Russian astronomers used the Caucasus Mountain Observatory to investigate NGC 4324, a nearby lenticular galaxy. They discovered young star-forming complexes in this galaxy’s inner ring. The findings, which were published on arXiv.org on October 14, may help us understand the formation and evolution of NGC 4324.
NGC 4324 (also known as UGC 07451) is an early-type lenticular galaxy about 66,000 light years in size, located 85 million light years away in the constellation Virgo. It has a stellar mass of approximately 56 billion solar masses, with a total mass estimated to be at least ten times greater.
Previous observations of NGC 4324 revealed a significant amount of gas as well as its remarkable structure a bright blue ring of star formation embedded in a large-scale stellar disc typical of lenticular galaxies.
A team of astronomers from Russia’s Lomonosov Moscow State University, led by Irina Proshina, examined the pattern of star formation in NGC 4324’s ring. They used the Caucasus Mountain Observatory’s 2.5-m telescope for this purpose. Archival images from the SDSS, GALEX, and WISE surveys were used to supplement the research.
“We decided to use the MaNGaL instrument—a mapper with a tunable filter—to take full images of the galaxy NGC 4324 in narrow photometric bands centred on the H and [NII]6583 emission lines…. The observations were made with the 2.5-m telescope at the Caucasus Mountain Observatory on April 17, 2018 “The researchers wrote about it in their paper.
The study discovered 18 young star-forming complexes (clumps) with an average size of about 1,600 light years. The largest clumps had estimated stellar masses of up to 10 million solar masses.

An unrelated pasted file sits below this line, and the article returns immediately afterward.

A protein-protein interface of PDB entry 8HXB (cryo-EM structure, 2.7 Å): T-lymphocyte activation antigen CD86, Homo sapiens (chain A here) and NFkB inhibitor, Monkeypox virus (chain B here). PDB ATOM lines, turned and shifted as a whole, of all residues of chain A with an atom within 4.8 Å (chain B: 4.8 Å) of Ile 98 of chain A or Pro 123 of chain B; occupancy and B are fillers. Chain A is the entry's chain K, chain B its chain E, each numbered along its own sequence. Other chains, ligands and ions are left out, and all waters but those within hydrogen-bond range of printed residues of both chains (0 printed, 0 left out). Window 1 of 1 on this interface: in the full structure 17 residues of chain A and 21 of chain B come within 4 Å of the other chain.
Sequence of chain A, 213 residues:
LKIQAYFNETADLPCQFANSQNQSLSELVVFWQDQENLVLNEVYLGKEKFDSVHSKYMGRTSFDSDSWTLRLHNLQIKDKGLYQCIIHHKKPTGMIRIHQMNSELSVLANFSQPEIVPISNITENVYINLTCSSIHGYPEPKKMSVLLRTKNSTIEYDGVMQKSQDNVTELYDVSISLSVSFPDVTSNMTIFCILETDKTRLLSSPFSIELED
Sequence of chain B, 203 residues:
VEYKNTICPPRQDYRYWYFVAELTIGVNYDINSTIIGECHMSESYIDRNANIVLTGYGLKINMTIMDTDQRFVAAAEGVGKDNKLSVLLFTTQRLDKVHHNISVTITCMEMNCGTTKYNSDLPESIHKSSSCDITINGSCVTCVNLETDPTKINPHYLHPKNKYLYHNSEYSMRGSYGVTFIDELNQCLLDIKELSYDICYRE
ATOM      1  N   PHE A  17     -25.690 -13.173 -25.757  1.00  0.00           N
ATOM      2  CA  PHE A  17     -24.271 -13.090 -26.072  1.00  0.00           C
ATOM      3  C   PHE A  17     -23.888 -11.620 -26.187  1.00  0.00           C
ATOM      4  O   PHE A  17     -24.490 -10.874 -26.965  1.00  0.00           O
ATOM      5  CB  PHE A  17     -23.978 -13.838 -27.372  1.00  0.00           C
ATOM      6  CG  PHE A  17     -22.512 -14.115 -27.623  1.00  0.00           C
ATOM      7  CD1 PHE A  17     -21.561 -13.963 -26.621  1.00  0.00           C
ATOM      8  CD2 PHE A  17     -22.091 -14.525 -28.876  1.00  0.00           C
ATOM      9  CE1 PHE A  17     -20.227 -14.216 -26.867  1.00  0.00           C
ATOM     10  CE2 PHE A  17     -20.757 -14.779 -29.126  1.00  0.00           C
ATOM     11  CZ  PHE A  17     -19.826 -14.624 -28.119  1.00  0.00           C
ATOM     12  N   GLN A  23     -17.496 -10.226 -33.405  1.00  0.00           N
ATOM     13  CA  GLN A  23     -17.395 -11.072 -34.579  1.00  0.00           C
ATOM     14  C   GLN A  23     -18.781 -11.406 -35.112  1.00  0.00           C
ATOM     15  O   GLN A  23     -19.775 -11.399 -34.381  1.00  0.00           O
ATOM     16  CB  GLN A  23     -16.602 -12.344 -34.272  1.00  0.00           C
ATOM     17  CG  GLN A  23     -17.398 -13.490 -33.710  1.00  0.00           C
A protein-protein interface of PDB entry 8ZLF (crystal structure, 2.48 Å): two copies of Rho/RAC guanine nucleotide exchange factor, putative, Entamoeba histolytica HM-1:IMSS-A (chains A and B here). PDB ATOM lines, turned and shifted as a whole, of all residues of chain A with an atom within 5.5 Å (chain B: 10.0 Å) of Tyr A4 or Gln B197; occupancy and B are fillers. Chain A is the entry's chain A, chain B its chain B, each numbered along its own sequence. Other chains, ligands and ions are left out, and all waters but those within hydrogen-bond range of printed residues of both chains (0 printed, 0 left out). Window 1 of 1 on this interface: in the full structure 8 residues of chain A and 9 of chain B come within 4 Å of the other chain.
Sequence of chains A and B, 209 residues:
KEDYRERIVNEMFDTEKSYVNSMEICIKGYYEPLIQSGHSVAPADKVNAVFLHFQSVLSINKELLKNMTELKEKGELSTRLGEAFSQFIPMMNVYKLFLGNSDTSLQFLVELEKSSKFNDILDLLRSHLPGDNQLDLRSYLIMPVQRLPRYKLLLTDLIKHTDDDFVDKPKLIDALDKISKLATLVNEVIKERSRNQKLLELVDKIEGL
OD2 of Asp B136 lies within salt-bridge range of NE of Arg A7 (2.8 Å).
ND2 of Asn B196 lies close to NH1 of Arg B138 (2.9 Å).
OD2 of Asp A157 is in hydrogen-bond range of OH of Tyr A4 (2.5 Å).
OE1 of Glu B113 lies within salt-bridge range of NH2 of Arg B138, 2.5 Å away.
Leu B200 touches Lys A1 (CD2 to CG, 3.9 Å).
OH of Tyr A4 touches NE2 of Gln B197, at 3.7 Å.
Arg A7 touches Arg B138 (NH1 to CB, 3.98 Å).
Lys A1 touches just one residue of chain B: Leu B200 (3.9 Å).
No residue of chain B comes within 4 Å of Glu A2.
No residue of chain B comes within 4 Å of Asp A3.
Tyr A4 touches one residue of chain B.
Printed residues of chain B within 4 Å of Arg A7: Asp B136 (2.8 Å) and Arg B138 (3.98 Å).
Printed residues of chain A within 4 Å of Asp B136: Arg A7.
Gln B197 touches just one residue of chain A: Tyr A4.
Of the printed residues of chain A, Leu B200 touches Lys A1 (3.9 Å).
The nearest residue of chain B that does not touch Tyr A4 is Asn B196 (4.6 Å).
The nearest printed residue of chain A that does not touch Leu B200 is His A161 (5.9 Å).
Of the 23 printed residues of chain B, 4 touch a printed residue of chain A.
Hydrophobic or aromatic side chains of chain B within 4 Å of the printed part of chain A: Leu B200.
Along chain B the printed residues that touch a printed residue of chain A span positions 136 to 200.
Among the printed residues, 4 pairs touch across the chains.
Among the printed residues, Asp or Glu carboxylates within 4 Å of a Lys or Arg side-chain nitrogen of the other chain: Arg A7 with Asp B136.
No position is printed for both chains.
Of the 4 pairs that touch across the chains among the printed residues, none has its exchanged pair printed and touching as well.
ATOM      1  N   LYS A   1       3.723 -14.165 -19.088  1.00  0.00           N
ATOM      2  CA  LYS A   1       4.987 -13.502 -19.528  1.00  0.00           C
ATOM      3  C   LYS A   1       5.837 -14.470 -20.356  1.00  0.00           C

The findings indicate that the starbursts in these clumps began relatively recently—within the last 10 million years. The astronomers explained that stars that could have formed during a previous starburst about 200 million years ago cannot now contribute to the far-ultraviolet (FUV) luminosity because they have already exploded, or their luminosity peak has now shifted to the near-ultraviolet (NUV), resulting in the observed dip in the FUV of the clumps.
According to the study, the distribution of star-forming complexes in the ring of NGC 4324 is regular. This implies that the physical star formation mechanisms in spiral and lenticular galaxies are the same on local scales. “Clumps form in the ring as a result of gravitational instability, which ignites star formation. The shock waves from evolving complexes of massive OB stars—the first formed clusters of young stars in the gaseous clumps—are most likely the subsequent star formation triggers in the gaseous ring. Furthermore, the impact of a satellite or a massive gas cloud onto the galactic disc can trigger another starburst. Thus, the chain of ‘gaseous clumps—star complexes’ observed by us is a chain of star formation propagation in both space (the ring) and time ” the paper’s authors explained.